UMN researchers creating vaccine to prevent opioid addiction

The researchers published their findings last month that demonstrate the vaccine’s effectiveness in animals.

Michelle Griffith

University of Minnesota alumnus Steve Rummler dealt with chronic pain after a serious back injury, so his doctor prescribed him opioids, which he eventually became addicted to. He died after a relapse in 2011, and his family started a nonprofit in his name to help others with addiction.

Years later, University researchers are developing a vaccine to prevent heroin, Oxycodone and Vicodin addiction in hopes of saving the lives of people like Rummler. The researchers published preliminary findings last month that demonstrate the vaccine’s effectiveness in animals.

Heroin, Oxycodone and Vicodin are among the most abused drugs, said Marco Pravetoni, associate University professor and Minneapolis Medical Research Foundation employee. 

“The goal of the vaccine is to make antibodies … that are specific to the opioid of interest,” he said. 

The vaccine’s antibodies bind to the drug, making the molecule too big to travel to the brain, which nulls all the drug’s effects — even pain relief, Pravetoni said. 

Most opioid overdoses occur after relapses, he said. People build tolerance to opioids over time, and when they stop taking them, their tolerance decreases. The dose that once gave them the euphoric effects becomes an excessive amount, decreasing respiratory function, ultimately leading to death. 

“If a person … relapses and goes back to their habits, at least they would be protected,” Pravetoni said.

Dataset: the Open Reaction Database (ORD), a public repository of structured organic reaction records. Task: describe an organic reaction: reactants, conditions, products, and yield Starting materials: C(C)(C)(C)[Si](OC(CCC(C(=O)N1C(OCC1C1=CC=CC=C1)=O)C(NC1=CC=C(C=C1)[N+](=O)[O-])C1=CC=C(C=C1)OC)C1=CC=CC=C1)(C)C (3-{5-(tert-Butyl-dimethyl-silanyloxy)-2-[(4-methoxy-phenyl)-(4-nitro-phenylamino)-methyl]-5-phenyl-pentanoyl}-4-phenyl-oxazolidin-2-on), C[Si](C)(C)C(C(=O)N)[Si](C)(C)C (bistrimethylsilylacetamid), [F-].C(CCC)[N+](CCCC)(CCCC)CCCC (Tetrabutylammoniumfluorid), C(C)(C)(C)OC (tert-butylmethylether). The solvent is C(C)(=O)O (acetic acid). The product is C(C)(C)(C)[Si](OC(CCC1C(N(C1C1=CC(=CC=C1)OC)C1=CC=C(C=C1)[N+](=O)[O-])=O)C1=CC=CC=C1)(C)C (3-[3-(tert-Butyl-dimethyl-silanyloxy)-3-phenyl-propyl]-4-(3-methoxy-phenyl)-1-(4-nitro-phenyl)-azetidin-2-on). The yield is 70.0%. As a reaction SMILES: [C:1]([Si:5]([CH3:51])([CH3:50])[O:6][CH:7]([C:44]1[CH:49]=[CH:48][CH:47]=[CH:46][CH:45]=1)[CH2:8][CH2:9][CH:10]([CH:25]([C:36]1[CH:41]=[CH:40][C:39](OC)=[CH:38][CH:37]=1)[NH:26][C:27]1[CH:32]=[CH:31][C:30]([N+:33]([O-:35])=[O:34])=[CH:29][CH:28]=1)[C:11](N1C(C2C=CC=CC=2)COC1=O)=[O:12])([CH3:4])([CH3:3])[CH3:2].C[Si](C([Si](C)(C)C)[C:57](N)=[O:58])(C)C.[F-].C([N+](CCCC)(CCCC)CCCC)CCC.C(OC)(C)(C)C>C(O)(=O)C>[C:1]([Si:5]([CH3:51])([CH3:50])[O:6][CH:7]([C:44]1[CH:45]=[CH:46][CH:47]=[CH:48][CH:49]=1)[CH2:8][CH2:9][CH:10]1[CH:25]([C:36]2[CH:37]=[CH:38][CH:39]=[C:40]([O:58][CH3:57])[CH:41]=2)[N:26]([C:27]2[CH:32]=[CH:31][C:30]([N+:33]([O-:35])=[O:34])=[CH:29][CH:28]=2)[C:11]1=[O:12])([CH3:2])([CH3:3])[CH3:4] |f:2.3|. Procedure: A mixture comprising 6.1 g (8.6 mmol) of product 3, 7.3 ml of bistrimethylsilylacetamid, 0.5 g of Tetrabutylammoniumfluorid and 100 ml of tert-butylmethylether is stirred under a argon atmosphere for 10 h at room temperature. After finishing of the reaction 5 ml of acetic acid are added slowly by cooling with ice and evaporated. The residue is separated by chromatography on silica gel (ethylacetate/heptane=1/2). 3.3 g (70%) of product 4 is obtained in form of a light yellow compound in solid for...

While researchers aren’t sure of all the causes of opioid addiction, the brain’s reward center and dopamine play a large role, said Mark Thomas, University associate professor and member of the executive committee of the University’s Medical Discovery Team on addiction.

There are some “tools” doctors use to help opioid addiction, but the vaccine could be more effective and longer-lasting, Thomas said. 

Common opioid addiction treatments include medication and therapy, said Dr. Charles Reznikoff, who is associated with the Steve Rummler Hope Network. Medication has been clinically proven to save lives, but another strategy to help with addiction would be beneficial, he said.

On average, 115 Americans die from opioid overdoses every day, according to the Centers for Disease Control and Prevention.

Opioid addiction can be worse than other drug addiction because some people purchase opioids from illicit sources, where the purity and concentration of the drug is not always clear, Thomas said. 

The vaccine is still in the preclinical stage, and researchers hope it will be available to the public in a few years, depending on the amount of funding they receive. 

“I think they’re a great new treatment for people who suffer from opioid abuse and potentially overdose, but obviously we still need to work out a few small details before we can get it out to the public,” Pravetoni said.